- 25 July 2013 at 2:38 am #15251
I really like using steel-wool and wax to buff out a shellac finish. It really makes my mediocre finish job passable. My problem is that the steel-wool breaks down and turns the wax into black goo that works its way into corners and deep grain. Buffing with a cloth, and working at it with toothpick helps but doesn’t get it all.
Does anyone share my issue? If so, what did you do to fix it?
Thanks!25 July 2013 at 3:32 am #15253KenParticipant
Jason, I now use 3M 10120NA Extra Fine Synthetic Steel Wool Pads.
In the past I have run a strong magnet over the surface to pick up the remaining pieces of steel wool. I find the synthetic stuff work fine.27 July 2013 at 11:17 pm #15397
Thanks Ken. I’ll give that a shot.30 July 2013 at 11:54 pm #15618david o’sullivanParticipant
hi jason i had same problem with finishing clock .2 things might help a good quality steel wool(liberion) and when apply wax sparingly
"we can learn what to do, by doing" Aristotle31 July 2013 at 9:09 am #15627
The steel-wool I have is whatever home depot carries. I’ll check online for liberion. I’ll also try using less wax next time. Thanks!31 July 2013 at 9:41 am #15630
I just had another thought… my garage shop where I store my wax is really hot right now. It might be less likely to turn to goo if the wax wasn’t so soft. I’ll store it in the house and see if it does any better. Thanks!31 July 2013 at 10:22 am #15634KenParticipant
Yep I found that this weather, I stuck mine in the fridge for twenty minutes before I used it. 😉14 November 2017 at 8:41 pm #366526Hugh Roche KellyParticipant
Hi- a new post on this 4 years later.
I just tried out the steel wool finshing with wax- I’ve got the Liberion 0000 steel wool, it comes in quite economical 1kg packages- you can find it on Amazon easily enough.
BUT. I am having the same problem as outlined above with the black marks/goo. It was bad enough that I switched to cotton rags to continue the wax finishing. (I do admit I could have prepared my surface a little better).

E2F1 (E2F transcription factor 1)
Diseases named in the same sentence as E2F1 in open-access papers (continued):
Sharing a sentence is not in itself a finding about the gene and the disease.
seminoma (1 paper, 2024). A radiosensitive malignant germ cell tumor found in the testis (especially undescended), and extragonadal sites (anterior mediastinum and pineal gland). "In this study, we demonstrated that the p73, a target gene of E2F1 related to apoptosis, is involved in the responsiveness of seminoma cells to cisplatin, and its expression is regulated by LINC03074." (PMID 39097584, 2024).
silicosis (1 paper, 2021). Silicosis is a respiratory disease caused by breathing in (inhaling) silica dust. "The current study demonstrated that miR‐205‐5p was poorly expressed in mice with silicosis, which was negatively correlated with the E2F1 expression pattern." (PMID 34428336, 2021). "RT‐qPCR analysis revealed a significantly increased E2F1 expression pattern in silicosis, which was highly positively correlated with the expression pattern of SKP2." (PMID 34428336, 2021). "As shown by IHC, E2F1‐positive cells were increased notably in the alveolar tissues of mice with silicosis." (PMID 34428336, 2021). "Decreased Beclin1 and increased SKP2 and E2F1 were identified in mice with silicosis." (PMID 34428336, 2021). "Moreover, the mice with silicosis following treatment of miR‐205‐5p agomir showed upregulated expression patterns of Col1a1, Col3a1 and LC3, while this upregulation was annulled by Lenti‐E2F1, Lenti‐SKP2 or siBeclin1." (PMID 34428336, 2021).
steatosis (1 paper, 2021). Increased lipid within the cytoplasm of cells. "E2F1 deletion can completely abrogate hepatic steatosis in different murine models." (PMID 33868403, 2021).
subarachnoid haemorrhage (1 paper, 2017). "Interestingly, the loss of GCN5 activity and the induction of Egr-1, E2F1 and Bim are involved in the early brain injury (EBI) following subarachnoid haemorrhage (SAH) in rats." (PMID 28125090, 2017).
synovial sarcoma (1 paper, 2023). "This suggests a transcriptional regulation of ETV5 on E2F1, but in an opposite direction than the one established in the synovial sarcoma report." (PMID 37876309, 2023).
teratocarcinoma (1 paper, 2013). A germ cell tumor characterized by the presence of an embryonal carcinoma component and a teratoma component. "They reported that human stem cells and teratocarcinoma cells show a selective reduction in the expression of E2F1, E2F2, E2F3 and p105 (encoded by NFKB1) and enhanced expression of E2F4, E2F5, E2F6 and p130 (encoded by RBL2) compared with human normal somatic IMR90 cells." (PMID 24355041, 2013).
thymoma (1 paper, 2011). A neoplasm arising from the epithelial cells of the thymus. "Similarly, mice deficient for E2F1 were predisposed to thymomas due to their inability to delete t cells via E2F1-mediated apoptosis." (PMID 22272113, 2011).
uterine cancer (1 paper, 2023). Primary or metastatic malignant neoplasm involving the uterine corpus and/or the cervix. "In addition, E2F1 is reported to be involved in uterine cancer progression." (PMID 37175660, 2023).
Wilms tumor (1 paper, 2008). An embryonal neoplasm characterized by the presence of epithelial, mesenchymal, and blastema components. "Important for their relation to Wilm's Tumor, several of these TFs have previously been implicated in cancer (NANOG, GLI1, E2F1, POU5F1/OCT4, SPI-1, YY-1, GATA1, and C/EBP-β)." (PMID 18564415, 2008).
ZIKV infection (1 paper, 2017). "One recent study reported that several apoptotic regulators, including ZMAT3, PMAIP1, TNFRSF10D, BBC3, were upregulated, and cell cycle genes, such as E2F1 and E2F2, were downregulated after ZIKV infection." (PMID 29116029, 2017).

but as soon as I put the steel wool into my furniture wax I get that black goo coming out of the wool, which then caught immediately on every pore in the oak I was working. Wax is not at all too warm (non-insulated workshop in belgium!), and I am wondering if in fact the wax being basically solid is causing the problem- am I maybe working the steel wool too much to get wax onto it, and thus destroying its structure in the process?
Anyone else had this problem with hard wax? Liberion promise that their steel wool is virtually oil free…
Thanks!14 November 2017 at 10:00 pm #366600David PerrottParticipant
I just apply the wax with a cloth. I put some wax inside of a cloth and rub it on. Then either buff it to get more shine or use steel wool to reduce the shine.4 December 2017 at 10:30 pm #393704Stijn BossuytParticipant
I do exactly as David, with perfect results! I apply beeswax with cloth instead of with steel wool. Use cloth for gloss, steel wool for satin sheen.
@hughrochekelly: I’m from Belgium too and I got my wax from Willy Vanhoutte:
Good stuff! I don’t think the quality of steel wool matters at all.25 January 2018 at 4:51 pm #450781tammar48Participant
I have come to this forum from wood-turning and in this field I have tended to use a natural fibre brushes which is used normally to brush horses. I have found that it will remove the excess wax and give my wood nicer final look. This is in addition to removing all the metal parts of the 0000 wool from the grain of the wood. This has worked best with Oak and Ash projects as they are more grainier than the closed grain woods.
Best of luck with this in furniture as the projects are a lot larger so you will need a lot of elbow grease.28 February 2018 at 10:35 pm #487120Greg MParticipant
Have you tried stainless steel wool? I’ve been using that, and I never get the goo. I have limited data points – maybe 6-8 projects, but it hasn’t been an issue with the stainless steel.21 June 2018 at 8:52 pm #548666joeleonettiParticipant
I see the black goo as well using my Home Depot 0000 steel wool. I just rotate the wool and wax part that is comming into the contact with the wood frequently and that seems to work. I am using a softer wax than what you seem to be describing. Though I see the black goo, it hasn’t been enough of a problem for me to really worry about it (not enough in the corners to worry me; the rag in the next step helps). After the wax hazes on the wood I just wipe all with a cotton rag and it looks fine.
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